The USA Network recently announced the recipients of the 2014 Characters Unite Awards. New Orleans Loving Festival Founder, JERALD L. WHITE was among the ten winners selected from hundreds of nominees for their extraordinary efforts to combat hate, intolerance and discrimination, and making significant contributions to promoting greater tolerance, respect and acceptance in their communities. Characters Unite Honorees will be acknowledged during hometown award ceremonies and will receive $5,000 grants from USA Network and distributor partners – Bright House Networks, Cablevision, Charter, Comcast, Cox Communications, Mediacom, Suddenlink, Time Warner Cable - to support their projects or related nonprofit organizations. Additionally, honorees will be featured on-air in a PSA... MORE>>>
Artist Samantha Wall at Stella Jones Gallery by Jeri Hilt
In our interview she discussed the palpability of shame, and it’s evidence in her own life. For Wall, this concept has been linked more directly with the country of her birth. Born in Korea and relocated to the U.S. at the age of four, Samantha Wall moved around quite a lot, and resided in Fort Jackson, South Carolina for most of her childhood. For a time Wall never questioned her parentage and believed that her white stepfather, also the father of her siblings, was also her father. However, in 2009 Wall took a DNA test, and discovered that her father was a man of African descent. Traces of European and Native ancestry would imply that he is also, most likely African American.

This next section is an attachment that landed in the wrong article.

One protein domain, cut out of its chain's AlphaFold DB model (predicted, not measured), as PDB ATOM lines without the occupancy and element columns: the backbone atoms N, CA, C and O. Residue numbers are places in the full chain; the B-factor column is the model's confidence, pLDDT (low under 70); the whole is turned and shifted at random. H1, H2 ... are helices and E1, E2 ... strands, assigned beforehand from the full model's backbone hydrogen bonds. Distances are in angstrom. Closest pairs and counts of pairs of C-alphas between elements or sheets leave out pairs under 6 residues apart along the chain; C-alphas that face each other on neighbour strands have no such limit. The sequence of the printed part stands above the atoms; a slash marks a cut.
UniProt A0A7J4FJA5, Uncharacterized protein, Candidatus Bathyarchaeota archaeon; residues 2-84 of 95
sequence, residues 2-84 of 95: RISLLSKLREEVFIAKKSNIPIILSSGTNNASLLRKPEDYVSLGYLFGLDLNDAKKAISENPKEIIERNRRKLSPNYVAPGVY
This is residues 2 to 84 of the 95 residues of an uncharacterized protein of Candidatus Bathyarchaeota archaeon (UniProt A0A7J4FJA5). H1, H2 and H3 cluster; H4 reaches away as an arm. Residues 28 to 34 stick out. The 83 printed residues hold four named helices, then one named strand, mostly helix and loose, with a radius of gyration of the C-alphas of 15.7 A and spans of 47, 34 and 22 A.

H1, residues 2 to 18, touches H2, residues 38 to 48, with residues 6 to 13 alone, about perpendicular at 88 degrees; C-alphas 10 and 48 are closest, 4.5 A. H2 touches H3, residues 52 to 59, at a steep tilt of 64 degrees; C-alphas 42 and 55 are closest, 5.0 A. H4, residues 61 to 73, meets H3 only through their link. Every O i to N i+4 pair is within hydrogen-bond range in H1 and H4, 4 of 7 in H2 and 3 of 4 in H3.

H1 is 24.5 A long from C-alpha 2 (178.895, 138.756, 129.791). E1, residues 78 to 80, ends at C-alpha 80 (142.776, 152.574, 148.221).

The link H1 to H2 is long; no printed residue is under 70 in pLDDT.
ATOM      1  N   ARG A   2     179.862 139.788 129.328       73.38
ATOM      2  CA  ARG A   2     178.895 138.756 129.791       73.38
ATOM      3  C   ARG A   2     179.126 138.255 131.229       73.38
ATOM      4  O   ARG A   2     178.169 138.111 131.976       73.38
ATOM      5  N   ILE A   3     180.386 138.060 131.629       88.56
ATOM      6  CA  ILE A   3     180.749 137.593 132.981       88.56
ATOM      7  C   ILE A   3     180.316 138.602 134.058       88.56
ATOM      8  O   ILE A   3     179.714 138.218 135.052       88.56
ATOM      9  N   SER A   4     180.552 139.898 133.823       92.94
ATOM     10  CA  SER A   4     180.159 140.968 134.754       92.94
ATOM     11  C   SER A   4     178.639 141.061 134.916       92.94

Samantha explained that finding out her father’s ethnic background was significant in ways that she had not anticipated. Even before she knew that she was both Korean and African, Wall describes feeling lobbied between cultural groups rather than feeling a part of them. This confluence and fracturing of identity is an observable theme in this collection.
Included in her show is an astonishing self-portrait. Only her eyes are visible to the viewer, while the rest of her own image is a silhouette blacked out in charcoal. The title of the portrait, What I Can’t See, reveals what is otherwise invisible to the viewer, and Samantha herself. This level of honesty and vulnerability in art and the socio-political constructs of race forces us all to reconcile its incongruence, and the falsities embedded in who we perceive both ourselves and each other to be—especially when those perceptions are based on phenotypic observations.